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Tristar switch helps Saffiedine switch mentality in return to UFC


Tarec Saffiedine hasn’t lost his Top-15 ranking in the UFC’s welterweight division, this despite having not won a fight in over two years. For practically anybody else, this would be cause for internet sniping and snarky comments, but as one of the top 170-pound fighters in the world, Saffiedine still deserves to be among the best of the best.

Being a gentleman doesn’t hurt either, and so while Saffiedine has dealt with a loss in his last fight against Rory MacDonald in October of 2014 and then with the subsequent injuries that have kept him from the Octagon, he hasn’t complained, hasn’t made the public noise some in his position might make.

He simply got healthy and plotted his return, one that comes a week from today when he faces Jake Ellenberger at Prudential Center in Newark, New Jersey.

Tarec Saffiedine fighter profile | Get tickets for his fight in Newark

Yet plotting a comeback doesn’t mean just healing up wounds and showing up. And in Saffiedine’s case, this plot involved a twist many didn’t see coming.

Long associated with Dan Henderson’s Team Quest squad in Temecula, California, Saffiedine has trained for Ellenberger far from home in Montreal, Quebec, Canada, home to Firas Zahabi and the Tristar team. No, there was no drama involved, just a desire for the 29-year-old Brussels native to switch things up a bit.

“I needed a change in my training, and my training partners and trainers as well,” he said. “I have nothing bad to say about Team Quest and we didn’t have any bad blood or anything like that. I just needed a change. After eight years there, I felt it was time to find new ways and learn new stuff.”

And Tristar was the perfect fit on several levels. But if you’re wondering, he didn’t have a gym rematch with MacDonald.

“Not yet,” Saffiedine laughs. “We’ve been training together a couple times, and it’s been good. I’ve always been attracted to the gym. Obviously, GSP (Georges St-Pierre) and Firas and all the trainers here have created a lot of really good contenders and champions at 170 and 155 and even at 185. That’s a lot of training partners around my weight. And I’ve always followed their training methods through social media and stuff like that, so I said ‘let’s try,’ and they really welcomed me and made me feel part of the team.”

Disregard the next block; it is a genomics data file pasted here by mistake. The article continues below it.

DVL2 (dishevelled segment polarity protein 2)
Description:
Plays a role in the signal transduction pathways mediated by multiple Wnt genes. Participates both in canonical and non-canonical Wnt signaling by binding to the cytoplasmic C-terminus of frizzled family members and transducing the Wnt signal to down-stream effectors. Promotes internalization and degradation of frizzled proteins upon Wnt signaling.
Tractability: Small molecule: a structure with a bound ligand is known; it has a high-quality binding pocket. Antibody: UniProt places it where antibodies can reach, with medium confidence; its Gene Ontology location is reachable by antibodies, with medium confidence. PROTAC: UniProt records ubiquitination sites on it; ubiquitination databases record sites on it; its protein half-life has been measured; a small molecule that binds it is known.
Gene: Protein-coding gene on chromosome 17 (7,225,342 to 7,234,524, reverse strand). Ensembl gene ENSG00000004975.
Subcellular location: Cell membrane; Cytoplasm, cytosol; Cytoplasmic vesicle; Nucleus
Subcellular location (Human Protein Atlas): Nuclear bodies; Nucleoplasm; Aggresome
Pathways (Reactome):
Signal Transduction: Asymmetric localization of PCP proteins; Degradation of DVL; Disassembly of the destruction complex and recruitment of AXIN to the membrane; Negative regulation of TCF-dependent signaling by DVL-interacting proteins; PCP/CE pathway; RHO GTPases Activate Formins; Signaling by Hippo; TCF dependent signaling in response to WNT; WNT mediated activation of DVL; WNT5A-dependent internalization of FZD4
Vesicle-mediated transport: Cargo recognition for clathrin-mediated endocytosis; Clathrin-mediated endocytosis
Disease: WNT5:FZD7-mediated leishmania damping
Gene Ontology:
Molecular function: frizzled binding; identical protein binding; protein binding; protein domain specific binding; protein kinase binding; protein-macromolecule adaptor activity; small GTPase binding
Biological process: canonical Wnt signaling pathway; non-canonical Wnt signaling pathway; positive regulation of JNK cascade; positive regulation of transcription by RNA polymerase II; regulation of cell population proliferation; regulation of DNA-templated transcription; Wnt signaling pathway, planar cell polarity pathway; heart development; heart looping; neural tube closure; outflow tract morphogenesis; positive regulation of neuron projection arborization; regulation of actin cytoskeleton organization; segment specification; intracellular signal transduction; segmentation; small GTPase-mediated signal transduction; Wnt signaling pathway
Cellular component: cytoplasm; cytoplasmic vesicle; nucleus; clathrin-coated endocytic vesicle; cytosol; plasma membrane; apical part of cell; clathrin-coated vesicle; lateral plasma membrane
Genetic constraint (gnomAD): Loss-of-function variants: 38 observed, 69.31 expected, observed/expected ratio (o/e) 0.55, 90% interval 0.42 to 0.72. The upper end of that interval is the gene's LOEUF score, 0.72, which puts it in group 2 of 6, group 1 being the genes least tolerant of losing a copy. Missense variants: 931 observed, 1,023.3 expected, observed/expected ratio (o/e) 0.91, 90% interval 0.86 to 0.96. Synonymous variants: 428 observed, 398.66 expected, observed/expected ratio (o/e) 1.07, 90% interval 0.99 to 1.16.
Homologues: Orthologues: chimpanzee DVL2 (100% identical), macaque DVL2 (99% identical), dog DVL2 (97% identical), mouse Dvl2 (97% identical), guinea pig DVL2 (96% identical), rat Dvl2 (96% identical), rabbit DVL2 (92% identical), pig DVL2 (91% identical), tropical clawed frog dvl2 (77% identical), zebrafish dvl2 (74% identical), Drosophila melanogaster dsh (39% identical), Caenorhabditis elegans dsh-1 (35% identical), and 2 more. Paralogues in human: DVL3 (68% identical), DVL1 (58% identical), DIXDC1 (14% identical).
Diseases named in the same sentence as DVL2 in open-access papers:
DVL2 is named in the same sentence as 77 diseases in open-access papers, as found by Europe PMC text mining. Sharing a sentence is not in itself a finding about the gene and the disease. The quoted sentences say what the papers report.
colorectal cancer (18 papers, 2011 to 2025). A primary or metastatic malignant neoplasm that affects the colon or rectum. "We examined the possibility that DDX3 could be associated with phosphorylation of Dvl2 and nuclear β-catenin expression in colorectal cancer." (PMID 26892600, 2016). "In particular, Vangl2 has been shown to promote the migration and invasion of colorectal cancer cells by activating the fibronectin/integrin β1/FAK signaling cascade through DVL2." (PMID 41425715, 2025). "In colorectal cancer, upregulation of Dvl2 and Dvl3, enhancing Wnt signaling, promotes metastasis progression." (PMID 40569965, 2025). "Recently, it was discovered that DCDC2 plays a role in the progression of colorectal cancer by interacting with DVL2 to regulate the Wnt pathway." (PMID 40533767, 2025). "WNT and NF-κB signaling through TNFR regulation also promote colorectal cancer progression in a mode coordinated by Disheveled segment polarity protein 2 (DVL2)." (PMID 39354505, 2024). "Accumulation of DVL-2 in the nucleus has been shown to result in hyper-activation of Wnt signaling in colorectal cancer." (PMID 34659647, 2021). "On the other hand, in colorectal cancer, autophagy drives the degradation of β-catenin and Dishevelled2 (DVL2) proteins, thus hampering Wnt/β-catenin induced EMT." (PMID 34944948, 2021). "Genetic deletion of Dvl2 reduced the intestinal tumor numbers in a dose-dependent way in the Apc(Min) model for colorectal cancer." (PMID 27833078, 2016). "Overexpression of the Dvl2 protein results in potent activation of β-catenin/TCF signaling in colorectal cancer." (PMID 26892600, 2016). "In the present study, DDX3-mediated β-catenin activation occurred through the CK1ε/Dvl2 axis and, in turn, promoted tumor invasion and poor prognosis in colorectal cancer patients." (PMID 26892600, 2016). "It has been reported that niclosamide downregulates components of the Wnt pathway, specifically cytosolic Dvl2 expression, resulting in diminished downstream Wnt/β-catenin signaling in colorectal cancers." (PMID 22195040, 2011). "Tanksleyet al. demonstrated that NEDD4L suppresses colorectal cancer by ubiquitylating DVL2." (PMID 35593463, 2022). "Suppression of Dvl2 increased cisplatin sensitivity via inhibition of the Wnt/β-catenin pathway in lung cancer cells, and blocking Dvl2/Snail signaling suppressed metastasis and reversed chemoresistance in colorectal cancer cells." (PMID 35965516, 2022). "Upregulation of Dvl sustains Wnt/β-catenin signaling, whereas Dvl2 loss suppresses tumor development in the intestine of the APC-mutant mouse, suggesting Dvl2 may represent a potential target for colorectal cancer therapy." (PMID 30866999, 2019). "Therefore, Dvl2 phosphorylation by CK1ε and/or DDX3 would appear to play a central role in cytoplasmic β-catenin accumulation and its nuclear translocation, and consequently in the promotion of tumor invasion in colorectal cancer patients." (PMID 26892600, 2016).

Saffiedine, a former Strikeforce welterweight champion, is really one of the guys in Montreal, so much so that he’s living in the famous (or infamous) Tristar dorms.

“It’s a good thing,” he said, just before noting that, “It’s like prison here.”

Saffiedine laughs, embracing a lifestyle that goes back to the days when he was just a hungry young fighter trying to get a break and make this a career.

“I’m literally eating, sleeping and training. That’s all I do. The only time I go out is to buy groceries, and it’s snowing and cold here, so you don’t go out too much. It’s definitely kept me focused on what I need to do. It keeps me hungry, keeps me focused and gets me back to those early days when I was also just training and grinding every day. I think it’s really good for me. It’s what I needed.”

About the only negative of the situation is being away from his wife and two kids. That’s never easy to deal with for Saffiedine, who, even when he was training close to home, didn’t get many Christmases. In fact, since 2011, he’s fought in January four times, this being his fifth.

“I don’t know if Zuffa has something against me and spending holidays with the family,” he laughs. “I haven’t really had a real Christmas where I can enjoy the time and the food, especially the food. I’ve trained every Christmas Day for the past four years and this time was no exception. I was at the gym training for Christmas Eve, Christmas, New Year’s Day. But this is the sport. My kids are young, so they don’t really get it, but my wife is really supportive. We’ll get a bigger Christmas next year. But it’s been tough.”

Tough is what makes fighters who they are though, and when you mix tough with talent, you get someone like Tarec Saffiedine, an opponent no one wants to see across from them on fight night. In seven days, he gets his chance to remind the world of that fact.

“On January 30, it’s going to be three months I’m away from home, just focusing on this fight,” he said. “I’m making a strong comeback and training really, really hard to get that W.”